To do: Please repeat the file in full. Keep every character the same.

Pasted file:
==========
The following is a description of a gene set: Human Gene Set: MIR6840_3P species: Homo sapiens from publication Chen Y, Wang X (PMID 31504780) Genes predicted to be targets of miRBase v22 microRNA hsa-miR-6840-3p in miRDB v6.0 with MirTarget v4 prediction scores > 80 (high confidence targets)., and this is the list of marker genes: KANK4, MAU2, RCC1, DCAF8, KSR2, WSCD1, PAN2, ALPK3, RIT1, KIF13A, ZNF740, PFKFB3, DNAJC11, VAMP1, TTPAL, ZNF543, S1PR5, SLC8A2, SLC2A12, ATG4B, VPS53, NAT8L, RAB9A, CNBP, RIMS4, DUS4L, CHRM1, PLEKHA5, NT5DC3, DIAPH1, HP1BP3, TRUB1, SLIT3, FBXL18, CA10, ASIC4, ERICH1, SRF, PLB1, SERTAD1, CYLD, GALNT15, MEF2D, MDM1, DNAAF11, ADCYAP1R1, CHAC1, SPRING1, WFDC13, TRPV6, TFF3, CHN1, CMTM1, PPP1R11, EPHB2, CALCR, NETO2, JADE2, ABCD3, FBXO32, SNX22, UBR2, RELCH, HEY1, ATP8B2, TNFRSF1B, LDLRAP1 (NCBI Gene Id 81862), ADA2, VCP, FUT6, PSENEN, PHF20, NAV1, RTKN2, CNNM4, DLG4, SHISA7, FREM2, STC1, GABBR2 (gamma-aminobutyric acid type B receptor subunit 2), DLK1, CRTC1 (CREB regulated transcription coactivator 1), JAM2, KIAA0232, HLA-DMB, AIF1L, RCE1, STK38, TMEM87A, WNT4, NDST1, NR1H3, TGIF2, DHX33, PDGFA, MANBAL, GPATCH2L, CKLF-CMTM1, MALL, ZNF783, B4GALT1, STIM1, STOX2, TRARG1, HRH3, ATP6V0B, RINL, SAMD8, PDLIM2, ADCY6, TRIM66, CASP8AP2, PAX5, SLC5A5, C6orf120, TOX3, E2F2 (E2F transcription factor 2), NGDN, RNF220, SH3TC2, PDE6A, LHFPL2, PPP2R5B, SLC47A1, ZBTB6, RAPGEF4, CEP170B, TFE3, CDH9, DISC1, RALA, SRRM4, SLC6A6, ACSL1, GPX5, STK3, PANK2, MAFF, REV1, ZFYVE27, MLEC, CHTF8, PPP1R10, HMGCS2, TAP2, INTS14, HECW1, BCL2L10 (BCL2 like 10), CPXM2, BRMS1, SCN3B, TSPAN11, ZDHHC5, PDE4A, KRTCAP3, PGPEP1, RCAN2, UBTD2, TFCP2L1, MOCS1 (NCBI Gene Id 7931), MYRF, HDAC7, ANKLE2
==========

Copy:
The following is a description of a gene set: Human Gene Set: MIR6840_3P species: Homo sapiens from publication Chen Y, Wang X (PMID 31504780) Genes predicted to be targets of miRBase v22 microRNA hsa-miR-6840-3p in miRDB v6.0 with MirTarget v4 prediction scores > 80 (high confidence targets)., and this is the list of marker genes: KANK4, MAU2, RCC1, DCAF8, KSR2, WSCD1, PAN2, ALPK3, RIT1, KIF13A, ZNF740, PFKFB3, DNAJC11, VAMP1, TTPAL, ZNF543, S1PR5, SLC8A2, SLC2A12, ATG4B, VPS53, NAT8L, RAB9A, CNBP, RIMS4, DUS4L, CHRM1, PLEKHA5, NT5DC3, DIAPH1, HP1BP3, TRUB1, SLIT3, FBXL18, CA10, ASIC4, ERICH1, SRF, PLB1, SERTAD1, CYLD, GALNT15, MEF2D, MDM1, DNAAF11, ADCYAP1R1, CHAC1, SPRING1, WFDC13, TRPV6, TFF3, CHN1, CMTM1, PPP1R11, EPHB2, CALCR, NETO2, JADE2, ABCD3, FBXO32, SNX22, UBR2, RELCH, HEY1, ATP8B2, TNFRSF1B, LDLRAP1 (NCBI Gene Id 81862), ADA2, VCP, FUT6, PSENEN, PHF20, NAV1, RTKN2, CNNM4, DLG4, SHISA7, FREM2, STC1, GABBR2 (gamma-aminobutyric acid type B receptor subunit 2), DLK1, CRTC1 (CREB regulated transcription coactivator 1), JAM2, KIAA0232, HLA-DMB, AIF1L, RCE1, STK38, TMEM87A, WNT4, NDST1, NR1H3, TGIF2, DHX33, PDGFA, MANBAL, GPATCH2L, CKLF-CMTM1, MALL, ZNF783, B4GALT1, STIM1, STOX2, TRARG1, HRH3, ATP6V0B, RINL, SAMD8, PDLIM2, ADCY6, TRIM66, CASP8AP2, PAX5, SLC5A5, C6orf120, TOX3, E2F2 (E2F transcription factor 2), NGDN, RNF220, SH3TC2, PDE6A, LHFPL2, PPP2R5B, SLC47A1, ZBTB6, RAPGEF4, CEP170B, TFE3, CDH9, DISC1, RALA, SRRM4, SLC6A6, ACSL1, GPX5, STK3, PANK2, MAFF, REV1, ZFYVE27, MLEC, CHTF8, PPP1R10, HMGCS2, TAP2, INTS14, HECW1, BCL2L10 (BCL2 like 10), CPXM2, BRMS1, SCN3B, TSPAN11, ZDHHC5, PDE4A, KRTCAP3, PGPEP1, RCAN2, UBTD2, TFCP2L1, MOCS1 (NCBI Gene Id 7931), MYRF, HDAC7, ANKLE2